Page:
To get things moving again, focus on fiber, fiber, fiber. Fiber helps promote regularity, and most of us don’t get nearly enough of it. During the days leading up to your period, make a conscious effort to boost your fiber intake from foods and supplements.
Add more high-fiber foods
Stock up on high-fiber foods like:
- Beans, lentils, and legumes: Black beans, chickpeas, and lentils are great options. Try adding them to soups, salads, or burritos.
- Whole grains: Switch to whole wheat bread, oats, and brown rice. Whole grains are more filling and help relieve constipation.
- Vegetables: Artichokes, broccoli, carrots, spinach, and sweet potatoes are excellent choices. Aim for 2 to 3 cups of veggies per day.
- Fruit: Berries, pears, and prunes or prune juice contain fiber and natural sugars that can help stimulate your bowels.
Take a fiber supplement
Fiber supplements like psyllium husk, wheat bran, or oat bran can add extra fiber without extra calories. Start with a small dose, like 1/2 teaspoon in a glass of water, and increase slowly as needed to avoid cramping. Be sure to drink plenty of water when taking fiber supplements.
Hence, making a few simple diet changes during the week before your period can really help improve constipation and reduce discomfort from bloating or cramps. Be patient through trial and error to find what works for your body.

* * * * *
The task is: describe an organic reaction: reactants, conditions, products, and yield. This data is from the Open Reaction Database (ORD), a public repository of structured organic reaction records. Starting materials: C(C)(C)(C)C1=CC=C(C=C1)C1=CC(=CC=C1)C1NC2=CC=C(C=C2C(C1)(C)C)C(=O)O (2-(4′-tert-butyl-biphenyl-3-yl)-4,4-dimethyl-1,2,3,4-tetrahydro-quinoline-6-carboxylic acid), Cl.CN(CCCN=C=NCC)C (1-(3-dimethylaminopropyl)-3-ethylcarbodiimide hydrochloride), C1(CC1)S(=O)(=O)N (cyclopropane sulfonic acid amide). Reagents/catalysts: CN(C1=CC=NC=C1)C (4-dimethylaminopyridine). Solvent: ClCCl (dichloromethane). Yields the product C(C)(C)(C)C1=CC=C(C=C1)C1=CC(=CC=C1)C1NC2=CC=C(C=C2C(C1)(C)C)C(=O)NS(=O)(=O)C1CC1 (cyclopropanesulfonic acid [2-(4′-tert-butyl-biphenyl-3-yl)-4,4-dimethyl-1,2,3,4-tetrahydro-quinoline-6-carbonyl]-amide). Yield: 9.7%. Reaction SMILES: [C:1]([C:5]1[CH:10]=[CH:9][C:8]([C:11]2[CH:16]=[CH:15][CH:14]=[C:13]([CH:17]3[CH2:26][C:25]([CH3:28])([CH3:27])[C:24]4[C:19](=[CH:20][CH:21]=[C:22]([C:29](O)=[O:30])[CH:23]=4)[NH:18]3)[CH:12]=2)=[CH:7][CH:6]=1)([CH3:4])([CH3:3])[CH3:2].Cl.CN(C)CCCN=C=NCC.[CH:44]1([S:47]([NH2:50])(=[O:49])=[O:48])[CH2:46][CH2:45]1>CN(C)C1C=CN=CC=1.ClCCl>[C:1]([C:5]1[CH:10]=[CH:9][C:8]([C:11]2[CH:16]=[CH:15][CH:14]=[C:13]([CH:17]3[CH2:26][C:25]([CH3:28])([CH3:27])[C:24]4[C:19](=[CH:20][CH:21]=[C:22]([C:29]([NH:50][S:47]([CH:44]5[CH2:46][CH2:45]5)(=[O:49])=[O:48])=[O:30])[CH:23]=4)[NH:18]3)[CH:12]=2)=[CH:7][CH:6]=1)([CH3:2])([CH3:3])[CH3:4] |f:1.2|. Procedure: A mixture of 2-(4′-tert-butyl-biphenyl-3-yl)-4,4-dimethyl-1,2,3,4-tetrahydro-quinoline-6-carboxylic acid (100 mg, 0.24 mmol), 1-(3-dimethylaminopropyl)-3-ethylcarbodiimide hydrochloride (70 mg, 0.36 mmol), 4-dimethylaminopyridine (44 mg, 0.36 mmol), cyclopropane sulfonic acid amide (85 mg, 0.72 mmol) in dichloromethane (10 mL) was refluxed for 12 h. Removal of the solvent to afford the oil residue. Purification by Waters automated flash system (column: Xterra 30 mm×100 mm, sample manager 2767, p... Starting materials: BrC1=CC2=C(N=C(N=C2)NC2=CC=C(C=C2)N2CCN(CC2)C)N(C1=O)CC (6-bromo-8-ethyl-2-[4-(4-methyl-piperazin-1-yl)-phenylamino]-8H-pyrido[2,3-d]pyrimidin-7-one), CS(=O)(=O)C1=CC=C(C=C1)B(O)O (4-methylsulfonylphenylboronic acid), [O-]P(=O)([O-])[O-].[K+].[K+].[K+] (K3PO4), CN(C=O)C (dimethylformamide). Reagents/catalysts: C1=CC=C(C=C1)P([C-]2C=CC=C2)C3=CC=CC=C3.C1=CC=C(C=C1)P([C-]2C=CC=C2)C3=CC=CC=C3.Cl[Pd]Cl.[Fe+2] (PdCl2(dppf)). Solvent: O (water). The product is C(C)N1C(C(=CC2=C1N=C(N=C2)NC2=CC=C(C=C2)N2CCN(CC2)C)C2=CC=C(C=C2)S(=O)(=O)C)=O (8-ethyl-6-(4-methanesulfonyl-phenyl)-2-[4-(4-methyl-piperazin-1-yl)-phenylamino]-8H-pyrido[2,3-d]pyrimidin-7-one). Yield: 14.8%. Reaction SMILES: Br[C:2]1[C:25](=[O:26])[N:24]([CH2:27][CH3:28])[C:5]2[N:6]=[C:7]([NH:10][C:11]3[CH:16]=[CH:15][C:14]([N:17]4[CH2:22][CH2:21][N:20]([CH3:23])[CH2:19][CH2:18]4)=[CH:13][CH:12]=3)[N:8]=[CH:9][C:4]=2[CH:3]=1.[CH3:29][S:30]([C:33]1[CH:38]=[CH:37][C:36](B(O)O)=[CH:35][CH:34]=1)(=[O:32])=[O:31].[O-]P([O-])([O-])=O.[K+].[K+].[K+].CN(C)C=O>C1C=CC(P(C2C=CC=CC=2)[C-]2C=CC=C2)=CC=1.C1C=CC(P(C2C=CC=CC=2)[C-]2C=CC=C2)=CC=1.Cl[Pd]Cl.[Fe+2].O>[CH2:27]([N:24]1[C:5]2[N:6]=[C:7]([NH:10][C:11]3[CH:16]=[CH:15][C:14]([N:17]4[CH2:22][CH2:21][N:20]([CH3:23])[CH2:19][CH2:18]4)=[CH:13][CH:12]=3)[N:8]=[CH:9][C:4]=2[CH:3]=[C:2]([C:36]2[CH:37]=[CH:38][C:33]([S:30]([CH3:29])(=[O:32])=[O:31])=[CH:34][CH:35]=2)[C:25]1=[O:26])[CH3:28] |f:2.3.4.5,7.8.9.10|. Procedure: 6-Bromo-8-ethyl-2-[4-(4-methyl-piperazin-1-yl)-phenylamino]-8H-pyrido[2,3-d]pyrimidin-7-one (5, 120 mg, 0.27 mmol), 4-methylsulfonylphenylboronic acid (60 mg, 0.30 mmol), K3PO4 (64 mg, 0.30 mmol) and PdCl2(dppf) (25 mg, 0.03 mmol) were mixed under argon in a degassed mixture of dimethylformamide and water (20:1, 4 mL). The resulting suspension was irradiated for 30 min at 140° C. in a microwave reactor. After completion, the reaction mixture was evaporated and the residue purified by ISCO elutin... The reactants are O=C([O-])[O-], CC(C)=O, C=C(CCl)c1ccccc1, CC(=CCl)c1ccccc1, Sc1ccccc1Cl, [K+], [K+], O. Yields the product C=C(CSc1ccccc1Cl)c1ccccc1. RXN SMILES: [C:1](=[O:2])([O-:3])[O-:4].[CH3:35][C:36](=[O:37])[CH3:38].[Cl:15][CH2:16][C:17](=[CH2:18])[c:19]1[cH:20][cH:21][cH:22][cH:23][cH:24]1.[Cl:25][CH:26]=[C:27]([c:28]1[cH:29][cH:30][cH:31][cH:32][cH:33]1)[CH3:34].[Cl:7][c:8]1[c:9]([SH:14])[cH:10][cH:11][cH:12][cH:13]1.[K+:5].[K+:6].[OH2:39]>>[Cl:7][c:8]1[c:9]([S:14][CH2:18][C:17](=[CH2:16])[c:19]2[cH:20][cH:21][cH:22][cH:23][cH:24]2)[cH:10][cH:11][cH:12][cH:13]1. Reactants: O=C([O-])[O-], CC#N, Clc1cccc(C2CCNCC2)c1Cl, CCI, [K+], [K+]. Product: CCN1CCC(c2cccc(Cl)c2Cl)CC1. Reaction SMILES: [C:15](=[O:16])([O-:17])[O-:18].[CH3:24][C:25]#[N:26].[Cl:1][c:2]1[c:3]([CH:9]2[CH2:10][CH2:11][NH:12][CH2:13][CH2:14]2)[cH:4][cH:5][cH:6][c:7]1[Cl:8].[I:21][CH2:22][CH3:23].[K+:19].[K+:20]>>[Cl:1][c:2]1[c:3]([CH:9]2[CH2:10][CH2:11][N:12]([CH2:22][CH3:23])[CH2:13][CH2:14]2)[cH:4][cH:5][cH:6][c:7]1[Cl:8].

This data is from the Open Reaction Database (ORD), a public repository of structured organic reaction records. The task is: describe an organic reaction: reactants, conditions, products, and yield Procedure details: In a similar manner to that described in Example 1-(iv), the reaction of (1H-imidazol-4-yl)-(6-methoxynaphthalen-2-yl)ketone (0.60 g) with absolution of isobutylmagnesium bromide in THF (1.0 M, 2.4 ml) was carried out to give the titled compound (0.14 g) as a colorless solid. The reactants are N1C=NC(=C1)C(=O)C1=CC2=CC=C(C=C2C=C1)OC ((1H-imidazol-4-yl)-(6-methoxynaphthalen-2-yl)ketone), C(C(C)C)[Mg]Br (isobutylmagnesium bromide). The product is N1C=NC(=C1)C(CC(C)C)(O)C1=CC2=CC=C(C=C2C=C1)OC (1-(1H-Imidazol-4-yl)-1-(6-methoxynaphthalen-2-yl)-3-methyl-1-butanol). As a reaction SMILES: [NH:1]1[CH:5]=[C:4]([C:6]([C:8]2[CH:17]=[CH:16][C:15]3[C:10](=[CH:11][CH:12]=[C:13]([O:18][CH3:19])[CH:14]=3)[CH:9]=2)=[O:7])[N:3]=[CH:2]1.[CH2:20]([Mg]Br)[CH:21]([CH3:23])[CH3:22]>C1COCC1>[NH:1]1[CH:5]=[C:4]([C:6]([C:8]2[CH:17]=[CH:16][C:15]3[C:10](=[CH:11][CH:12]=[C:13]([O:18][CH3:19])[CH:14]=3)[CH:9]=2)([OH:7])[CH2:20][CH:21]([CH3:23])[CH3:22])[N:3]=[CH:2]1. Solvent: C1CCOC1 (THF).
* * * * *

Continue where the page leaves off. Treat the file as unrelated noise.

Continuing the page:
However if problems persist, talk to your doctor about other remedies or possible underlying issues. But for most of us, focusing on fiber, fluids, and self-care can do wonders for period-related constipation and getting back to feeling like yourself again.
3. Use Probiotics to Improve Gut Health
Your gut microbiome—the collection of good bacteria in your digestive tract—has a huge impact on your digestive and overall health. When the balance of good and bad bacteria gets out of whack, it can lead to uncomfortable symptoms like bloating, gas, and constipation. Probiotics help restore this balance.